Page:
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The Cape Town Philharmonic Orchestra continues its trend of identifying the brightest emerging stars in the next season. Three of the five concerts in the season which runs on consecutive Thursdays at the Cape Town City Hall from October 31 to November 28 will feature young musicians in their twenties.
In the first concert on October 31, the Chinese pianist Antonio Chen Guang, 25, who was the winner of the 1st Olga Kern International Piano Competition in 2016, will perform the 3rd Piano Concerto by Prokofiev. Chen Guang combines extraordinary technical capacity with a profound and mature musical sensibility and an exceptional on-stage charisma. He has also won a number of other prestigious awards such as the Scriabin and the Rome prizes, garnered praise from luminaries such as Paul Badura-Scoda (he is “a pianist of outstanding talent”) and Vladimir Ashkenazy (“excellent and very intense”), and is already carving a career on some of the finest platforms in Europe and America with leading orchestras. Conrad van Alphen will conduct the CPO in the overture, The Hebrides, by Mendelssohn and “Winter Dreams”, Tchaikovsky’s 1st Symphony.
In the concert on November 7, the CPO is delighted to present another top Tchaikovsky laureate. Silver medallist in the 2019 Tchaikovsky Piano Competition, Russian pianist Dmitry Shishkin, 27, will perform the Chopin Piano Concerto No 1. Already the winner of many other major prizes – Gold at the 73rd Geneva International Music Competition last year and at the Top of the World Competition in Tromsø in 2017 – he has also been a finalist at the Queen Elisabeth Competition in Brussels. Shishkin has been critically acclaimed by the international press for his creative approach to music, his individuality and his brilliant piano skills. Van Alphen will direct the CPO in the Carnival Overture by Dvorak and the Concerto for Orchestra by Bartok.
On November 14, the audience will be privileged to hear the Brahms masterpiece, Ein Deutsches Requiem, with soloists Arline Jaftha and Conroy Scott and the Philharmonia Choir of Cape Town directed by Richard Haigh. For Bernhard Gueller, the CPO’s principal guest conductor who will be on the podium, the Requiem is very special “since it goes contrary to normal requiems and is entirely about consolation, emphasized by the most sublime and moving music.”
The Requiem was premiered in its first form in 1867 in Vienna and after additions and revisions, it was performed in Leipzig two years later. Originally, it apparently started as a cantata of mourning to mark the death of Robert Schumann but eventually became a full requiem of seven movements.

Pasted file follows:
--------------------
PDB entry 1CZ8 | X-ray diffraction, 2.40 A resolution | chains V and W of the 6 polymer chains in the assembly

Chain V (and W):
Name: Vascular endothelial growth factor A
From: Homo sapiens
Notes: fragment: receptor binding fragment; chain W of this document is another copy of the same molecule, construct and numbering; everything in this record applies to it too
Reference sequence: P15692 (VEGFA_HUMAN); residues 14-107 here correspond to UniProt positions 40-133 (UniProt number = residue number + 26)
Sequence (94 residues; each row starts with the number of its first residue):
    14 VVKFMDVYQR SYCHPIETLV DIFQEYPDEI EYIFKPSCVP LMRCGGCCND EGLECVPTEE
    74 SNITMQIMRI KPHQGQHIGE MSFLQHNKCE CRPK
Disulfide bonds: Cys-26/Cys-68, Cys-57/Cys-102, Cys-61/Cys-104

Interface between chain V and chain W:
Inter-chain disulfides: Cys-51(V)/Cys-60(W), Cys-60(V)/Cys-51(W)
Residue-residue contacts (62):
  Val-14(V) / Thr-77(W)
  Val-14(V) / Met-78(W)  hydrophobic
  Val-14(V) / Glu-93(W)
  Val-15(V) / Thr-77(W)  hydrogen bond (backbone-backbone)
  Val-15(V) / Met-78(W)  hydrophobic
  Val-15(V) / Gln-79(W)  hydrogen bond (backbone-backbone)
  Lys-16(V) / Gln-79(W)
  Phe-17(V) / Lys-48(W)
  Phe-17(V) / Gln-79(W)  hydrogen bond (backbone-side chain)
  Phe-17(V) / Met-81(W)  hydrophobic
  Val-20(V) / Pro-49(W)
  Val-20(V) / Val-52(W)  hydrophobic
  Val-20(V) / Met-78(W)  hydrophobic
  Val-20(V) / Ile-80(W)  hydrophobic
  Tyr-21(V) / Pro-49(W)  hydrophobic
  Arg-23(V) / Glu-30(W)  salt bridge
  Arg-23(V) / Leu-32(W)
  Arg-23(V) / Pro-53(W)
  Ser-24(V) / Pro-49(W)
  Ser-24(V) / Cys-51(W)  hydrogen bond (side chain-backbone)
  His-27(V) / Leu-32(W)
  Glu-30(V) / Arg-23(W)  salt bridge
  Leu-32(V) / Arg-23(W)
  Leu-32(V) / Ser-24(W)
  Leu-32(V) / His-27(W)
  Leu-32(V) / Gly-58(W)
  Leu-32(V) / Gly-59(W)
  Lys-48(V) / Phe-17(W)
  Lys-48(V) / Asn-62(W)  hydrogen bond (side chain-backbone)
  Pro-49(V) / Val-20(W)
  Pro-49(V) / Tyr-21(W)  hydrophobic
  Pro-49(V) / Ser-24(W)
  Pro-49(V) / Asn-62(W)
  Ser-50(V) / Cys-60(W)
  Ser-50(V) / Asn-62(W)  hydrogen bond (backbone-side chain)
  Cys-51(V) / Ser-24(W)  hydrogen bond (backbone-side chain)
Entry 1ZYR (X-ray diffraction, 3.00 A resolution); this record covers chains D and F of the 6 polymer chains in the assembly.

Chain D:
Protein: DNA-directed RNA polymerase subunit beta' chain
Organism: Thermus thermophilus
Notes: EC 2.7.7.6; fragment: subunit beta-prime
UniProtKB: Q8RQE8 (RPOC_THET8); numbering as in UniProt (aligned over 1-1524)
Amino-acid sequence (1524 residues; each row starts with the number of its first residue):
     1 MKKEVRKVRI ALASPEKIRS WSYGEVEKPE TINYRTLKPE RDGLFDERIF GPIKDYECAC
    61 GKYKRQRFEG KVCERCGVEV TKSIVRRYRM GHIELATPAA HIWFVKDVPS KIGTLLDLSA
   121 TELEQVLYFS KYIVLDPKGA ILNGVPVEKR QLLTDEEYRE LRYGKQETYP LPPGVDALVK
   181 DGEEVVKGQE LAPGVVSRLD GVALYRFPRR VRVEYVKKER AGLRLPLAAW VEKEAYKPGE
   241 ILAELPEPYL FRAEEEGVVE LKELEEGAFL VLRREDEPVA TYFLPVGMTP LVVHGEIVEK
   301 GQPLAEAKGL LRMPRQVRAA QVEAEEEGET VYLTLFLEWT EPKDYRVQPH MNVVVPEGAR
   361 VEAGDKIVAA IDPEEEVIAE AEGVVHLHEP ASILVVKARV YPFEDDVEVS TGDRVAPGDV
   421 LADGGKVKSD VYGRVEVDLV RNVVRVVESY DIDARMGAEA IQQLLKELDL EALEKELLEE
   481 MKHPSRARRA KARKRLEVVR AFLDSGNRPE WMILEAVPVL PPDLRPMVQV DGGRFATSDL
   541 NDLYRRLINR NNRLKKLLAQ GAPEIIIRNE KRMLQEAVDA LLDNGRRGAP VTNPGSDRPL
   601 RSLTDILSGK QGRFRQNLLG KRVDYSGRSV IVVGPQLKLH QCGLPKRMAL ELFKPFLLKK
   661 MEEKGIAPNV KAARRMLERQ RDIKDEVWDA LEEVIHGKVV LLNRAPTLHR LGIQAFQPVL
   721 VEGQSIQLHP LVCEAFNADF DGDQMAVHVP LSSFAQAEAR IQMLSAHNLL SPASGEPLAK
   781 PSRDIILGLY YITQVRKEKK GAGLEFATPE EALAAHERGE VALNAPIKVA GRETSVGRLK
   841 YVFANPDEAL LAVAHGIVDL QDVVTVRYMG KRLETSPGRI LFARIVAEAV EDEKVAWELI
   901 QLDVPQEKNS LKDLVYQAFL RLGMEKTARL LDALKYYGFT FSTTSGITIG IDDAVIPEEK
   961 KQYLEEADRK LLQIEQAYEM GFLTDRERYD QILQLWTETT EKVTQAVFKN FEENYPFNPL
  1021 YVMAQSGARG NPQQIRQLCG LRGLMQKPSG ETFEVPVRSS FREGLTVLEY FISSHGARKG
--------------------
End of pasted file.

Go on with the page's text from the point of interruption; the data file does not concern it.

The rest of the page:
On November 21, British organist to Queen Elizabeth Luke Bond will perform the Organ Concerto by Francis Poulenc on the City Hall’s Grand Organ. Also on the programme will be the Classical Symphony by Prokofiev and the Symphony No 5 by Tchaikovsky. Gueller will again be on the podium. In Gueller’s words, the Tchaikovsky symphony, one of his absolute favourites of the Romantic period, “has some of the most dramatic music. It is one of the most excessive roller-coaster rides in Romantic literature.”
The final concert in the season on November 28 will feature the last of the rising stars, the multi-award-winning Russian violinist Yury Revich, 28, who will perform the Mendelssohn Violin Concerto.
Yury Revich made his debut at Carnegie Hall with pianist Daniil Trifonov and has since performed in some of the world’s foremost venues. He plays on a 1709 Stradivarius, generously loaned to him by the Goh Family Foundation. Gueller will also conduct About Nothing by Peter-Louis van Dijk and the second, sweeping, symphony by Sibelius.
The CPO is also presenting its annual tribute to Huberte Rupert on Friday, November 29, in the Endler Hall in Stellenbosch at 20:00. The young South African violinist, Michael Duffett, is returning home from Boston to perform the Mendelssohn Violin Concerto , Schalk van der Merwe, the winner of the 4th Len van Zyl Conductors’ Competition, will make his symphony concert debut with the CPO, conducting the overture, The Hebrides, also by Mendelssohn, and the Symphony No. 3 by Brahms.
Dress rehearsals are open at 11 for most Cape Town City Hall concerts but at this stage there is no open dress rehearsal for the Brahms Requiem. Pre-concert talks take place at the City Hall 19:15 on concert nights, open to concertgoers.
More information on cpo.org.za / firstname.lastname@example.org . 021 410 9809